What if Mother Nature thought we humans were out of control and decided to reset population growth? How would it be if you somehow woke up 100 years after the event and didn’t find anything like what you see in the movies? What if violence and mayhem hadn’t come to rule, and that what you found was all peaceful and nice?
The year is 2130.
World population: 1 million.
Current fertility rate: 98%
Loosely based on an actual virus outbreak in Australia in 1997. The “Menangle Virus” was transmitted from bats to pigs to people. It caused illness in people. It caused massive infertility in pigs. This “Paramyxo” virus was localised and didn’t spread very far, fortunately.
(Oakdale clinic, edge of abandoned city of Sydney, December 8th 2130)
“So, no headaches at all? Nausea?”
“Nope. I feel physically fine.”
Adam watches the doctor type on a touch-screen keypad. She swings back around in her chair and looks at him, frowning in thought. “And you have absolutely no memory of being Cooper James Davis?”
“Nope. Zero recollection and a pretty fierce disbelief.”
The doctor smiles. “Fair enough.” She does a little shrug. “Well your MRI detected nothing of concern. Your vitals are perfect… I’d like to refer you to another doctor, up in the new city.”
“The new city? Where’s that?”
The doctor points. “In the mountains. About 45 minutes in a pod.”
Adam rubs his chin. “Does a pod fly?” He doesn’t like flying much. Certainly not in anything small.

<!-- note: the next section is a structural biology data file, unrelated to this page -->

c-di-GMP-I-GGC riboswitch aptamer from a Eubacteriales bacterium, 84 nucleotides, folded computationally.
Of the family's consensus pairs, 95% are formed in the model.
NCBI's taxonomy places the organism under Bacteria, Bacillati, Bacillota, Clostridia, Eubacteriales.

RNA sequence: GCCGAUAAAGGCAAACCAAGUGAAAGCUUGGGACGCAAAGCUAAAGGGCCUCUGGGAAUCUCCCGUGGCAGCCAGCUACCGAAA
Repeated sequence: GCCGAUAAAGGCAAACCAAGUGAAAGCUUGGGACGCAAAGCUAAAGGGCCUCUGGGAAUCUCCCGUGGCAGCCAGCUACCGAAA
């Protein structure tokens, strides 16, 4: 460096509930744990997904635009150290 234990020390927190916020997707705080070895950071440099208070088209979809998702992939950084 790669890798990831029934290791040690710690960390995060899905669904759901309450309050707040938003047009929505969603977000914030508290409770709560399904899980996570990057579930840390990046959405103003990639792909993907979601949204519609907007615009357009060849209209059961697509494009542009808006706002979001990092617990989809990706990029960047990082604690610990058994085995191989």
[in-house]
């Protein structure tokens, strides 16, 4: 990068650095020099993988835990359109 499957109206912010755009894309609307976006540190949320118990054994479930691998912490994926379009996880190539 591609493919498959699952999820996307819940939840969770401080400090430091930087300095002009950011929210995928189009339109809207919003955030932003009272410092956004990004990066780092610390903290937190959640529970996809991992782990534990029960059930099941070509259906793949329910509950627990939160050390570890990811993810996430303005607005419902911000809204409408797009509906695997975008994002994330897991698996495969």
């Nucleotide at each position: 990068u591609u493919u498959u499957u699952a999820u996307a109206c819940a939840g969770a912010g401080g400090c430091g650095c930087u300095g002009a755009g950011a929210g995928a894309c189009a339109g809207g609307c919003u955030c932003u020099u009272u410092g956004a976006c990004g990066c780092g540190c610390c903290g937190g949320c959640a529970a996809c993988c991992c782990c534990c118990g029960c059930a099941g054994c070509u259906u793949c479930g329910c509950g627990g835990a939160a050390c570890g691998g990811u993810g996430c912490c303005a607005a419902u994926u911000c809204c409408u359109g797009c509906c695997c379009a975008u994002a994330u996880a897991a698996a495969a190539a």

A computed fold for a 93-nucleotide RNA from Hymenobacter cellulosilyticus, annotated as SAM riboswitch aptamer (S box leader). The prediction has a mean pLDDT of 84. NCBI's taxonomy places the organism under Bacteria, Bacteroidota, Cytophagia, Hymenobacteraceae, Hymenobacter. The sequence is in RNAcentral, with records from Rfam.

“No. It goes along a rail on the ground. It’s perfectly safe.”
“Oh, okay. And what kind of doctor is this other one—a shrink?”
Beneath the white coat being discarded is a normal looking middle-aged woman. She chuckles. “Actually the other doctor is my husband. Who is a general practitioner but yes—a bit of a shrink too.”
“So, how do I find this pod? How can I get to this new city?” Adam is being ushered from the small examination room.
“Well, you said you were hungry… Would you like to have a sandwich with me? Then I’ll organize you a ride to Ascot.”
“A sandwich? Sure. I’d love to.”
“The cafeteria’s on ground floor. I’m meeting my daughter. Do you mind if I mention your circumstances, Adam? Rachel will be returning home and you could ride with her. She’ll take you to the clinic and introduce you to her father.” The doctor presses G on the elevator panel. “You prefer I call you Adam?”
“Yes please.” Adam meets her kind eyes. “And thank you.”
“It’s fine… We’ll get to the bottom of this. And meantime you’re in good hands with everyone here. You’ll see.”
The elevator doors open to a clinic waiting area and eatery. Adam is led to a table and introduced to a younger version of the doctor—a woman with long, wavy dark-brown hair and a light, natural looking smile. Her eyes are clear and green. They lock with Adam’s and jolt him with their familiarity.
“Hi. Do I know you?” he blurts anxiously.
“Um…” Rachel grimaces. “Don’t think so. Why?”
“Adam’s a patient of mine, Rach. He’s having a problem with his memory.” The doctor checks with Adam. “Do you remember Rachel from somewhere?”
“No. Forgive me,” Adam tells the younger woman. He’s staring into her eyes again. “Sorry, I just…”
“It’s fine. It must be difficult,” Rachel offers warmly.
“Your father was telling me about something he read recently—about this kind of memory loss and identity transference,” the doctor tells her daughter. “I think there’s been other cases overseas.”
“Oh really? Identity transference? What’s that?” Rachel asks, sitting back as a platter of sandwiches are served.
“Could we have another of these, please?” the doctor asks the young waitress. “Same again.”
“I think identity transference is when you think you’re someone else entirely,” Adam suggests. He motions to himself. “I don’t know who this is, but I have a perfectly clear memory of being me—Adam O’Malley of 2028.”
“2028?” Rachel bites a sandwich.
Adam nods. “Thursday June 15th to be exact.”
The doctor frowns in thought. “That’s actually interesting… Pass me the device please, Rach? No, rather, just log on and search that date, June 15 2028 and Adam O’Malley.”